Excerpt from The Hammer of Eden by Ken Follett, plus links to reviews, author biography & more

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The Hammer of Eden

By Ken Follett

The Hammer of Eden
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  • Hardcover: Sep 1998,
    404 pages.
    Paperback: Nov 1999,
    436 pages.

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Excerpt
The Hammer of Eden

A man called Priest pulled his cowboy hat down at the front and peered across the flat, dusty desert of South Texas.

The low dull green bushes of thorny mesquite and sagebrush stretched in every direction as far as he could see. In front of him, a ridged and rutted track ten feet wide had been driven through the vegetation. These tracks were called senderos by the Hispanic bulldozer drivers who cut them in brutally straight lines. On one side, at precise fifty-yard intervals, bright pink plastic marker flags fluttered on short wire poles. A truck moved slowly along the sendero.

Priest had to steal the truck.

He had stolen his first vehicle at the age of eleven, a brand-new snow white 1961 Lincoln Continental parked, with the keys in the dash, outside the Roxy Theatre on South Broadway in Los Angeles. Priest, who was called Ricky in those days, could hardly see over the steering wheel. He had been so scared he almost wet himself, but he drove it ten blocks and handed the keys proudly to Jimmy "Pigface" Riley, who gave him five bucks, then took his girl for a drive and crashed the car on the Pacific Coast Highway. That was how Ricky became a member of the Pigface Gang.

But this truck was not just a vehicle.

As he watched, the powerful machinery behind the driver's cabin slowly lowered a massive steel plate, six feet square, to the ground. There was a pause, then he heard a low-pitched rumble. A cloud of dust rose around the truck as the plate began to pound the earth rhythmically. He felt the ground shake beneath his feet.

This was a seismic vibrator, a machine for sending shock waves through the earth's crust. Priest had never had much education, except in stealing cars, but he was the smartest person he had ever met, and he understood how the vibrator worked. It was similar to radar and sonar. The shock waves were reflected off features in the earth--such as rock or liquid--and they bounced back to the surface, where they were picked up by listening devices called geophones, or jugs.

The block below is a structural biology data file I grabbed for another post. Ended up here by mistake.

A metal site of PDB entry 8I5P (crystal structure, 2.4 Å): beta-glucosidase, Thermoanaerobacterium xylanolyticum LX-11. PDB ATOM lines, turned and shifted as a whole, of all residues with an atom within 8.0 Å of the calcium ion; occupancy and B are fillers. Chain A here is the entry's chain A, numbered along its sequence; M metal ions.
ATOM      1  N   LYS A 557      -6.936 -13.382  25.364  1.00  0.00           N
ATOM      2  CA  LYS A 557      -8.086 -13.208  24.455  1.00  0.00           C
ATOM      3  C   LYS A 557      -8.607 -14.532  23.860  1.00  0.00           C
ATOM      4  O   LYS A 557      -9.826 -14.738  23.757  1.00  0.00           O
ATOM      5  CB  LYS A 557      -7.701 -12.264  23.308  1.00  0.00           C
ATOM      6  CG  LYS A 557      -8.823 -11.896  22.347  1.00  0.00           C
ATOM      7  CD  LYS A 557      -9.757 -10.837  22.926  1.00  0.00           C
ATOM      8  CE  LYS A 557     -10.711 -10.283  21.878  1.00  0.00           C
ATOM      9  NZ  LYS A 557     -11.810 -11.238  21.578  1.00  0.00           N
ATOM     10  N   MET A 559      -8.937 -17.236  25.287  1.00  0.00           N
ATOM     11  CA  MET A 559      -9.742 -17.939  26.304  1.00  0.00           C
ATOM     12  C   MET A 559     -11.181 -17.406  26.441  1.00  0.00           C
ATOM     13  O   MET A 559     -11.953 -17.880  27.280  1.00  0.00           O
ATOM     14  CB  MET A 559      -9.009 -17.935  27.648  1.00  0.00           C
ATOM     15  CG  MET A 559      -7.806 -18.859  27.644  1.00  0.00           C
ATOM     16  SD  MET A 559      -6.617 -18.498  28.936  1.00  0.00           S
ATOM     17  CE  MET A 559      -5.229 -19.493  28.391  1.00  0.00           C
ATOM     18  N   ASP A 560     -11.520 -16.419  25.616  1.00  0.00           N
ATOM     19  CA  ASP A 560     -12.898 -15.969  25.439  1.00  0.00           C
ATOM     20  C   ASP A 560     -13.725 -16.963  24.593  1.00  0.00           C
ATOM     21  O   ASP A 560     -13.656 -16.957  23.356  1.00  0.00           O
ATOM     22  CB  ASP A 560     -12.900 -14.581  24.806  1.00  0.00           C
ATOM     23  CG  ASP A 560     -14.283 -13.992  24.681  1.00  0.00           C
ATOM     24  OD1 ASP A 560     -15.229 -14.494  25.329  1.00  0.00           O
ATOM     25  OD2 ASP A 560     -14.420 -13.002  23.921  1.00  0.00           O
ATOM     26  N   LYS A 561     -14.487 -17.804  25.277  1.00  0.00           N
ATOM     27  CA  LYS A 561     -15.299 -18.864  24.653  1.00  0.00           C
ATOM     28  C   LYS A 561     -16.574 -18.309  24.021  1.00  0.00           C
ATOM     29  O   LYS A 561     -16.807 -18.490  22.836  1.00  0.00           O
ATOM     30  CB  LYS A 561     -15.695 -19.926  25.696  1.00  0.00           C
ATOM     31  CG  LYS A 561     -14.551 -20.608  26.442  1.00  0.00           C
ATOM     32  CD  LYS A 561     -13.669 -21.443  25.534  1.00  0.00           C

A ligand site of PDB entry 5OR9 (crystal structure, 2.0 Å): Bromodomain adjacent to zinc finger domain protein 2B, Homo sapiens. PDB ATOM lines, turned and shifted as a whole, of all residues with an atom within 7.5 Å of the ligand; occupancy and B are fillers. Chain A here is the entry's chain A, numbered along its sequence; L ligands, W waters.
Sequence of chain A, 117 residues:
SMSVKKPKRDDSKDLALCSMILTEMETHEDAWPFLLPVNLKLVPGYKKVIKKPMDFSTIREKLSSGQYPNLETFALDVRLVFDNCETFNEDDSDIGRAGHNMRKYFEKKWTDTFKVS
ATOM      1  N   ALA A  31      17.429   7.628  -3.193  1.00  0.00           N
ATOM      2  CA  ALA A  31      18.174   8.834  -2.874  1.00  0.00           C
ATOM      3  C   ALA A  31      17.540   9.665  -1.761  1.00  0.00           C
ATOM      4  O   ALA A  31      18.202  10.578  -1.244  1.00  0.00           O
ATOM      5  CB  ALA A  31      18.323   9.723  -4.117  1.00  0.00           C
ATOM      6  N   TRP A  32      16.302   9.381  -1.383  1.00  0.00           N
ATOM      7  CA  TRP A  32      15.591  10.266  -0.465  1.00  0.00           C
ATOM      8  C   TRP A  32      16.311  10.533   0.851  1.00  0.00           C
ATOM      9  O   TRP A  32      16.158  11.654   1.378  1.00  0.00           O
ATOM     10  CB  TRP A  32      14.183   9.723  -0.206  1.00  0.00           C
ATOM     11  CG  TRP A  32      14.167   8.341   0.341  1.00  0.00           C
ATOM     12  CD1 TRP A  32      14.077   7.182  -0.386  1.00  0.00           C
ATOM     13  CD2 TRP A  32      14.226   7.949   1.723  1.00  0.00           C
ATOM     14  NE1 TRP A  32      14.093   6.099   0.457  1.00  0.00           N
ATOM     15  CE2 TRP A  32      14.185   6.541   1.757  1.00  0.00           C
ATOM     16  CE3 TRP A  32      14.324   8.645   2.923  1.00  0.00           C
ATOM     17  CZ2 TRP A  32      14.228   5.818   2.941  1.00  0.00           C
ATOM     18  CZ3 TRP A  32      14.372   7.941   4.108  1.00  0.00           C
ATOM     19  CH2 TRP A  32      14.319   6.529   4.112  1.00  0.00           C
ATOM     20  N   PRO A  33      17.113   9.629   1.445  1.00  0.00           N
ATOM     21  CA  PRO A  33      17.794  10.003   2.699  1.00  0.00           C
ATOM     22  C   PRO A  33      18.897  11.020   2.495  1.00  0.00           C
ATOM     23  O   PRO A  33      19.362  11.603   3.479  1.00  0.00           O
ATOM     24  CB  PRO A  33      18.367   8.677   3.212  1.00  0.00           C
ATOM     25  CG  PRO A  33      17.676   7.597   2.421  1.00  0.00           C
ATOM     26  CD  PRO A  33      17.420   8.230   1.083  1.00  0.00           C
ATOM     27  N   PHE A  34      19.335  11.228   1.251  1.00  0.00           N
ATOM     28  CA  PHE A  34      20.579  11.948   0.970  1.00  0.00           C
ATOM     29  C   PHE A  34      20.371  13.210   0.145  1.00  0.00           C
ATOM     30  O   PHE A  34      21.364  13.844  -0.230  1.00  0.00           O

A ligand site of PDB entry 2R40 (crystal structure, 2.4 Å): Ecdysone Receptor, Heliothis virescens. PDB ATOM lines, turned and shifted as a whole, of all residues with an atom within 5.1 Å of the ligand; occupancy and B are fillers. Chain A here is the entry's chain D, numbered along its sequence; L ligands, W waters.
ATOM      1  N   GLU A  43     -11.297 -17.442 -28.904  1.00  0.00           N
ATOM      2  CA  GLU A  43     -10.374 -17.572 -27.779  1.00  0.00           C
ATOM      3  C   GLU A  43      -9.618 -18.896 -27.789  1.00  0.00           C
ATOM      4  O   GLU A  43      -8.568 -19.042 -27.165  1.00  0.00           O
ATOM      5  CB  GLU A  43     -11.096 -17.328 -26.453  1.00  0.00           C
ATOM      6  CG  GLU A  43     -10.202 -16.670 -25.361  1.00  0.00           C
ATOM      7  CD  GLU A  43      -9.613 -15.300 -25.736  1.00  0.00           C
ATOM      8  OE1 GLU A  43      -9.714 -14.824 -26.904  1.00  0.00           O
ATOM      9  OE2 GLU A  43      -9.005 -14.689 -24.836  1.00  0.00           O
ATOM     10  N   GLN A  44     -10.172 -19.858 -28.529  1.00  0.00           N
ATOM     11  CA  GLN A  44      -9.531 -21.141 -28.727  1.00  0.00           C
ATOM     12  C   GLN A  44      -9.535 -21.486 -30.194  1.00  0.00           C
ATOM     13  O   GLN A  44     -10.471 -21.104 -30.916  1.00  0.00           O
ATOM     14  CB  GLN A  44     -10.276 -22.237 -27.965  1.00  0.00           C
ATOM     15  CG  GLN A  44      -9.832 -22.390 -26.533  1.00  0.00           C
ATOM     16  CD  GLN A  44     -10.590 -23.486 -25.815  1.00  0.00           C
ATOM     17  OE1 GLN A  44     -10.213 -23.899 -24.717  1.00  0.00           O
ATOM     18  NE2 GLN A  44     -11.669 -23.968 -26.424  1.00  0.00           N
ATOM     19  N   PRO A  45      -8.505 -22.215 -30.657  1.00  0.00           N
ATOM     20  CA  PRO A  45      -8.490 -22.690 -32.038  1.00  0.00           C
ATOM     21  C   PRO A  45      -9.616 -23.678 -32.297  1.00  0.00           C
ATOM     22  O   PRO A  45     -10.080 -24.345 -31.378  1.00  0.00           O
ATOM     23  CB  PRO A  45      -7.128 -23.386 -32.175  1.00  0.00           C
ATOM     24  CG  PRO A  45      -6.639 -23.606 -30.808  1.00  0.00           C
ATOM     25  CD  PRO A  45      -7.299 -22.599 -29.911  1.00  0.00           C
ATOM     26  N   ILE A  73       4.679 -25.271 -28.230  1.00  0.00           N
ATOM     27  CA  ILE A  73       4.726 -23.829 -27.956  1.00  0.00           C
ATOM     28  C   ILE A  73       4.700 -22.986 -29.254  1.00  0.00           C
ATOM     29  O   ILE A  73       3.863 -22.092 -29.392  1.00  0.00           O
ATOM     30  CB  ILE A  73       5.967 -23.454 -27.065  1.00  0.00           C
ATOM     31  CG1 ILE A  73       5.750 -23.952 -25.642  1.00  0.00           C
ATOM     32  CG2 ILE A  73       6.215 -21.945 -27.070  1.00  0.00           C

Priest worked on the jug team. They had planted more than a thousand geophones at precisely measured intervals in a grid a mile square. Every time the vibrator shook, the reflections were picked up by the jugs and recorded by a supervisor working in a trailer known as the doghouse. All this data would later be fed into a supercomputer in Houston to produce a three-dimensional map of what was under the earth's surface. The map would be sold to an oil company.

The vibrations rose in pitch, making a noise like the mighty engines of an ocean liner gathering speed; then the sound stopped abruptly. Priest ran along the sendero to the truck, screwing up his eyes against the billowing dust. He opened the door and clambered up into the cabin. A stocky black-haired man of about thirty was at the wheel. "Hey, Mario," Priest said as he slid into the seat alongside the driver.

"Hey, Ricky."

Richard Granger was the name on Priest's commercial driving license (class B). The license was forged, but the name was real.

He was carrying a carton of Marlboro cigarettes, the brand Mario smoked. He tossed the carton onto the dash. "Here, I brought you something."

"Hey, man, you don't need to buy me no cigarettes."

"I'm always bummin' your smokes." He picked up the open pack on the dash, shook one out, and put it in his mouth.

Mario smiled. "Why don't you just buy your own cigarettes?"

"Hell, no, I can't afford to smoke."

"You're crazy, man." Mario laughed.

Priest lit his cigarette. He had always had an easy ability to get on with people, make them like him. On the streets where he grew up, npeople beat you up if they didn't like you, and he had been a runty kid. So he had developed an intuitive feel for what people wanted from him--deference, affection, humor, whatever--and the habit of giving it to them quickly. In the oilfield, what held the men together was humor: usually mocking, sometimes clever, often obscene.

Excerpted from The Hammer of Eden by Ken Follett. Copyright© 1998 by Ken Follett. All rights reserved. Excerpted by permission of Crown, a division of Random House, Inc. All rights reserved. No part of this excerpt may be reproduced or reprinted without permission in writing from the publisher.

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